Will Roundabout Open a Dresser? Get The Look of Love?

News   Will Roundabout Open a Dresser? Get The Look of Love? The Roundabout Theater Company recently held a reading of Ronald Harwood's backstage drama, The Dresser, which may be headed for a full production, reported Variety. The reading starred Alan Cumming (Cabaret) in the title role, the beleaguered dresser of an aging stage star, and Richard Easton (The Invention of Love) as the actor. Director Scott Ellis told Variety that "We would definitely like to do it," but a spokesman for the Roundabout could not confirm any plays for a coming mounting.

The Roundabout Theater Company recently held a reading of Ronald Harwood's backstage drama, The Dresser, which may be headed for a full production, reported Variety. The reading starred Alan Cumming (Cabaret) in the title role, the beleaguered dresser of an aging stage star, and Richard Easton (The Invention of Love) as the actor. Director Scott Ellis told Variety that "We would definitely like to do it," but a spokesman for the Roundabout could not confirm any plays for a coming mounting.

Ellis, who is, as usual, putting in a lot of time in at the Roundabout (he is directing the upcoming Broadway stagings of Arthur Miller's The Man Who Had All the Luck and Rodgers and Hart's The Boys from Syracuse), also spoke about the long-gestating and often-delayed Burt Bacharach and Hal David revue, What The World Needs Now (after the Bacharach-David tune), now tentatively called The Look of Love (after another Bacharach-David tune).

The Roundabout had planned to stage the show, which premiered at the Old Globe Theatre three and one half years ago, in the summer of 1998, but decided to postpone the project (eventually leaving the door open for Warren Leight's Side Man, which went on to win the Tony Award for best play). Gillian Lynne directed and choreographed that version of the revue, which had a book by Kenny Solms, based on an idea by Solms and Lynne. Ellis told Variety the team now consists of Ann Reinking and Tommy Thompson. Additionally, the show, once a book musical, is now a revue.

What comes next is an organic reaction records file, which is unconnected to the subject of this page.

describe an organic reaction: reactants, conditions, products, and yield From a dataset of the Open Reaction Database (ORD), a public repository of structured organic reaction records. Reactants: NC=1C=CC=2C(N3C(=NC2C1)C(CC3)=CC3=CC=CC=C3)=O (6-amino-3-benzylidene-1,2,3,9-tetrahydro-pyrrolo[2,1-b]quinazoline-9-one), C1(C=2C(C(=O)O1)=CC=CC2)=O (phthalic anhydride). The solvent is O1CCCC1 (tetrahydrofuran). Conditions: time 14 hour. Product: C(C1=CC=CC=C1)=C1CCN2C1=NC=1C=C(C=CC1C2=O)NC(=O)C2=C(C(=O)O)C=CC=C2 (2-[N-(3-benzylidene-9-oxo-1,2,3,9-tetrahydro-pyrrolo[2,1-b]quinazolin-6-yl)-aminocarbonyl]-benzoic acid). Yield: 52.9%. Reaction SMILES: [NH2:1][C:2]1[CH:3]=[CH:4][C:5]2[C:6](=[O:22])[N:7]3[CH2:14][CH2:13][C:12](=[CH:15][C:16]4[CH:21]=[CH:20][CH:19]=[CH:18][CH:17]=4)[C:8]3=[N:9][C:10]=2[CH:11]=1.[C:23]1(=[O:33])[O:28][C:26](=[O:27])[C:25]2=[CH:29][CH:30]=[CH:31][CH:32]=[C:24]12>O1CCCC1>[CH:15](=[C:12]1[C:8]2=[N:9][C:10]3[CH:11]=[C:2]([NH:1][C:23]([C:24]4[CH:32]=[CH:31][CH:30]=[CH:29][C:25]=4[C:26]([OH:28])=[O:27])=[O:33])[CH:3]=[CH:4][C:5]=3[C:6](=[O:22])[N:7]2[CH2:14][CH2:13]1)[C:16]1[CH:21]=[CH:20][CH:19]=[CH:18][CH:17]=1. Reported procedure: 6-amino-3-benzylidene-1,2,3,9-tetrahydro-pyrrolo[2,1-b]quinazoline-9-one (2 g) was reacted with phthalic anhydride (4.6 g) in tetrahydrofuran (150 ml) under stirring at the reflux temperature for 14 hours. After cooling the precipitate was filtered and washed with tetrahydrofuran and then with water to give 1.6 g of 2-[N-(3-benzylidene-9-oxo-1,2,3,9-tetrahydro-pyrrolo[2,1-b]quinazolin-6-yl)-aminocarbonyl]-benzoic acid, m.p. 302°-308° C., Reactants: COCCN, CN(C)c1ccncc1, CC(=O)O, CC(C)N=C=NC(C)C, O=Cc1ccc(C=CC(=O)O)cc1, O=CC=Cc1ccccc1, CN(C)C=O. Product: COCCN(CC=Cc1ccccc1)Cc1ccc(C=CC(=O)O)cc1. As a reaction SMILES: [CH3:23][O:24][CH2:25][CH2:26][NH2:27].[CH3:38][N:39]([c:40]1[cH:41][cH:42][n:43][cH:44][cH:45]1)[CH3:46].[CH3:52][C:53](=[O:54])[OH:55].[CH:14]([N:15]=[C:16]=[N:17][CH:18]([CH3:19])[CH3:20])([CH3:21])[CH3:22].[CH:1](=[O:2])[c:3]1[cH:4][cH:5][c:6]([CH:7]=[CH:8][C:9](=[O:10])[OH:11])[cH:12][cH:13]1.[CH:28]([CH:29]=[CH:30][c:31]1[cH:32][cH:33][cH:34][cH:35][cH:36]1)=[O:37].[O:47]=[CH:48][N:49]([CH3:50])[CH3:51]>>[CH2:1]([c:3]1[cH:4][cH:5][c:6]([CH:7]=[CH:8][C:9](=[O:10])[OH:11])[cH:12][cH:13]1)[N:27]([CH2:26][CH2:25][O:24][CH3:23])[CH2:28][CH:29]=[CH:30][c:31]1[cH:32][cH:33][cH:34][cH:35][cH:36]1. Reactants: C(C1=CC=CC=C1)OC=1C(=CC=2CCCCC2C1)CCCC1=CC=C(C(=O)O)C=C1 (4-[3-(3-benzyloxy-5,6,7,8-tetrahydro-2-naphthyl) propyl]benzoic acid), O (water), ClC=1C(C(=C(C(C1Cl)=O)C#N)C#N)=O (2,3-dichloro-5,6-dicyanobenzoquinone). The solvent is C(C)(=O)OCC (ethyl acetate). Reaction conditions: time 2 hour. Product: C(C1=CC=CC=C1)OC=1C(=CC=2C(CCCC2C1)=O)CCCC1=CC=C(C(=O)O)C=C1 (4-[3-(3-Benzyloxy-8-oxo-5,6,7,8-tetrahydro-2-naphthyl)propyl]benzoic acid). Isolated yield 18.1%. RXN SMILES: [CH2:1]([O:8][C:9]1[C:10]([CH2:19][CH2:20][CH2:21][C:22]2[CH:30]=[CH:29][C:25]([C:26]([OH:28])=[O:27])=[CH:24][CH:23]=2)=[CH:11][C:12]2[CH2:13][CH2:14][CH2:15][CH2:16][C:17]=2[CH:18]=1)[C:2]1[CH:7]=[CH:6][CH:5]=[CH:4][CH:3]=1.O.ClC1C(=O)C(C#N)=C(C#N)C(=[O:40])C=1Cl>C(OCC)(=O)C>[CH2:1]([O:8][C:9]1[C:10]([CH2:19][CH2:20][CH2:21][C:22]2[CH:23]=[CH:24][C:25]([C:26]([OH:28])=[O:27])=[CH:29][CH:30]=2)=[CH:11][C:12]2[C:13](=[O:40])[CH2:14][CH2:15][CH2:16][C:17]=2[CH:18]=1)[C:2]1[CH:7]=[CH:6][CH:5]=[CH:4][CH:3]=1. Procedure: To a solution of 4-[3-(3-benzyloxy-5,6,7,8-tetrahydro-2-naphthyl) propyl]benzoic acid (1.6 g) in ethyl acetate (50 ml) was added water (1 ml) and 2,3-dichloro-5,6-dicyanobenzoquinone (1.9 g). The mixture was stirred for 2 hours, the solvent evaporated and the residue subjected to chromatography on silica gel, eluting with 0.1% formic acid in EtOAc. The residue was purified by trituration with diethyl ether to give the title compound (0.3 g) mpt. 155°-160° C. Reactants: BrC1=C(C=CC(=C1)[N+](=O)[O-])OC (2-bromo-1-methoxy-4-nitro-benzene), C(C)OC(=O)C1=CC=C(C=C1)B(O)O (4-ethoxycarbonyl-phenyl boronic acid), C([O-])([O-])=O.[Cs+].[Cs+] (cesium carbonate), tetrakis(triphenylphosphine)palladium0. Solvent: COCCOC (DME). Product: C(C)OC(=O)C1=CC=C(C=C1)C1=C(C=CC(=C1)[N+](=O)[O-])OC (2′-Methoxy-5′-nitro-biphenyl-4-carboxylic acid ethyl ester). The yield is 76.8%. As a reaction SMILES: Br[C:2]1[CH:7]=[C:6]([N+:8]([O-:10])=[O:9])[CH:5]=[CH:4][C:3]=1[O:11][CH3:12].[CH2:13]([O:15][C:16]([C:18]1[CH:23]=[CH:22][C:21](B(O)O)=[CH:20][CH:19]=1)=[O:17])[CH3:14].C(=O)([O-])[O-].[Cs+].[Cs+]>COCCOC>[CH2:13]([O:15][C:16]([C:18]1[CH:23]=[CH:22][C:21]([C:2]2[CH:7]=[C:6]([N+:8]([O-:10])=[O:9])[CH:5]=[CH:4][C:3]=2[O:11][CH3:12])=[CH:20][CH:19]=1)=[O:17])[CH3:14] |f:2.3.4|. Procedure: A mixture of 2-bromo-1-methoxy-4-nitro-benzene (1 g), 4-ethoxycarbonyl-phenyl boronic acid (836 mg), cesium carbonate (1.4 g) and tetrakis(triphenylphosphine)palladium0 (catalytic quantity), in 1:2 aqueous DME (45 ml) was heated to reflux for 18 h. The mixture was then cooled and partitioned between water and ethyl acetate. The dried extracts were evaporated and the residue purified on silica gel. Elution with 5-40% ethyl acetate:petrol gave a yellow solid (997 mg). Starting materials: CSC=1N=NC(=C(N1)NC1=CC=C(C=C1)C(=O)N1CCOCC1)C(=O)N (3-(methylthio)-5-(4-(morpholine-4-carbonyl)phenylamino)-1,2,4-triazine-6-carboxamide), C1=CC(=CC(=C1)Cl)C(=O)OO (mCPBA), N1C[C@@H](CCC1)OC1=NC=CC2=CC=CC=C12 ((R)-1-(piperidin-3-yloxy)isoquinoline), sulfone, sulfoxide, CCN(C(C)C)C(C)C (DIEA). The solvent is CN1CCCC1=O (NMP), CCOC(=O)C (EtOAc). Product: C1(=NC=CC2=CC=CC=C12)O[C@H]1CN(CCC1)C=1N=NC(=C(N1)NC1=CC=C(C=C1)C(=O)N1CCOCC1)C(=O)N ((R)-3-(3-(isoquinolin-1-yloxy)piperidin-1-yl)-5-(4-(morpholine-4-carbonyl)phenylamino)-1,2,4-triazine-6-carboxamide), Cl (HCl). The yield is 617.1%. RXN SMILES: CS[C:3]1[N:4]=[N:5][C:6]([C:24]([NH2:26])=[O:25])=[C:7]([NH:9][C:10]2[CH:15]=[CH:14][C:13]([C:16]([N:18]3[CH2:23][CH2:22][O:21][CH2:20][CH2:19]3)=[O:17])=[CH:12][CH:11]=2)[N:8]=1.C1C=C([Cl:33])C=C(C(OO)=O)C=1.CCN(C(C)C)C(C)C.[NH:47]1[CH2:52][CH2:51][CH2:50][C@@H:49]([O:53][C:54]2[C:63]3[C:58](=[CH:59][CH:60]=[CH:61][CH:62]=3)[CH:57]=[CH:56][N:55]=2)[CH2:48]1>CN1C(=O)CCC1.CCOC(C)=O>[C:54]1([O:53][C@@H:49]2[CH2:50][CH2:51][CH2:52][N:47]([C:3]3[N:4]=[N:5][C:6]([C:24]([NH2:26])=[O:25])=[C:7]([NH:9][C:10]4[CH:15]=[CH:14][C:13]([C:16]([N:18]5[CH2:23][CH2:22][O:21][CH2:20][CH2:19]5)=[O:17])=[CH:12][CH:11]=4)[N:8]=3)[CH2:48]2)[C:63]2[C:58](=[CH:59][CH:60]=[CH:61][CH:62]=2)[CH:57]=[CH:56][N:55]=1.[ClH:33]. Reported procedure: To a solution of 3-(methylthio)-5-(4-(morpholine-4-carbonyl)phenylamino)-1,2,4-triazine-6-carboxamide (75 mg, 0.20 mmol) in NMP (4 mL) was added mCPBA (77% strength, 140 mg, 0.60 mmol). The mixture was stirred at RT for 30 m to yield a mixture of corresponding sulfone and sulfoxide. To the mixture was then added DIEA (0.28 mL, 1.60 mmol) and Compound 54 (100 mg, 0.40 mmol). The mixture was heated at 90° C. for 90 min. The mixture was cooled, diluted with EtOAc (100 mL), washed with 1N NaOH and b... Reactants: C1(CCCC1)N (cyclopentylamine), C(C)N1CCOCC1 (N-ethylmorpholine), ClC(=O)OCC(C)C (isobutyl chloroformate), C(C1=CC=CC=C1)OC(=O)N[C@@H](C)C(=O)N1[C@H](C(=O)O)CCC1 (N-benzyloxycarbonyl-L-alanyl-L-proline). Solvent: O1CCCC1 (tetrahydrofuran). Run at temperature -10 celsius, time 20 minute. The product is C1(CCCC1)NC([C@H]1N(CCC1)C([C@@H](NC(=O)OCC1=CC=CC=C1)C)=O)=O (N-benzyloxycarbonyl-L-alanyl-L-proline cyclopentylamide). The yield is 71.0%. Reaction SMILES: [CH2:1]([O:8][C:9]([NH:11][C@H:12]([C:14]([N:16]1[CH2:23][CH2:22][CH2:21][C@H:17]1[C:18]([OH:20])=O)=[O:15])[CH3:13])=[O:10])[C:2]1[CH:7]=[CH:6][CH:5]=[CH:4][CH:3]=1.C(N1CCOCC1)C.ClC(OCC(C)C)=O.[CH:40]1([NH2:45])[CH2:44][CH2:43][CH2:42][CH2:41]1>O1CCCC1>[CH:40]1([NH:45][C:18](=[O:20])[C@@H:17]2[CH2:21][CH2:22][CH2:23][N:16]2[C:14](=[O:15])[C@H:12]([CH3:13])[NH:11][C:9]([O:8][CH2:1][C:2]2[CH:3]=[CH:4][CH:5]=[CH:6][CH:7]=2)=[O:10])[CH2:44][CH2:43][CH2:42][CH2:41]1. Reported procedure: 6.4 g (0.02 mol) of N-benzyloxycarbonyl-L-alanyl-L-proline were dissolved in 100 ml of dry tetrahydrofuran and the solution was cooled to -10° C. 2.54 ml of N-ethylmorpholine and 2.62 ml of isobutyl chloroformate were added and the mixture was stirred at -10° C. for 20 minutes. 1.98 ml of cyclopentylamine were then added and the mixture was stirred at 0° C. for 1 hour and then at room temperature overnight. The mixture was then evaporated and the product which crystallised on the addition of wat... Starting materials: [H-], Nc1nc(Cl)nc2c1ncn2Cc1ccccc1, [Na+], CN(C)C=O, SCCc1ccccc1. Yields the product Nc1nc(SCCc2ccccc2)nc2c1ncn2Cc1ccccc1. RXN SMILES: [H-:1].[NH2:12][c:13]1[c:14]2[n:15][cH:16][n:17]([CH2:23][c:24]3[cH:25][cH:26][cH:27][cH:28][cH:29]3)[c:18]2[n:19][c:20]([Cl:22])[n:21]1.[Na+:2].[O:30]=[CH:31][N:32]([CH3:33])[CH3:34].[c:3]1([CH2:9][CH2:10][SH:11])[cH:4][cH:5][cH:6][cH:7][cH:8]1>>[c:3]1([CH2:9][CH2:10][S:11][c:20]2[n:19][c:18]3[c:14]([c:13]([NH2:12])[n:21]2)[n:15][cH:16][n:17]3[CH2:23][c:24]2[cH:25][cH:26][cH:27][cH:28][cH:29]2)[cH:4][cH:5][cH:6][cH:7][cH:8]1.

Ellis also mentioned that the Roundabout was thinking of putting the revue in Studio 54. "We're interested in putting [it] in than environment," he said. "We might keep some of the tables. They fit the world of Bacharach and David. I like this music with drink in hand." Recently, the Donmar Warehouse staging of Nine, the Maury Yeston-Arthur Kopit-Mario Fratti musical, was also mentioned for Studio 54. Of course, the Roundabout has announced no closing date for 54's current resident, Cabaret, and offered no comment on any show as a new tenant at the former nightclub. At the 2001 Tony ceremony, Natasha Richardson — who created the role of Sally Bowles in the long running revival—said that she may return to Cabaret to close the show sometime in 2002.

* The remainder of the officially-announced 2001-02 season runs as follows:

• Clare Booth Luce's The Women, at the AA Theatre, under the direction of Scott Elliot, through Jan. 6.
• Heather McDonald's An Almost Holy Picture, starring Kevin Bacon, directed by Michael Mayer, opening Feb. 7 at the AA Theatre.
• Arthur Miller's early work, The Man Who Had All the Luck, starring Chris O'Donnell and Samantha Mathis, directed by Scott Ellis, at the AA Theatre beginning in spring 2002.
• The Rodgers and Hart musical The Boy from Syracuse, directed by Scott Ellis, at the AA Theatre in summer 2002.
• Angela Bovell's Speaking in Tongues, directed by Mark Clements, currently playing the Gramercy Theatre through Jan. 20
The Dazzle by Richard Greenberg, directed by David Warren, likely starring Peter Frechette and Reg Rogers, opening at the Gramercy Theatre on Aug. 1, 2002.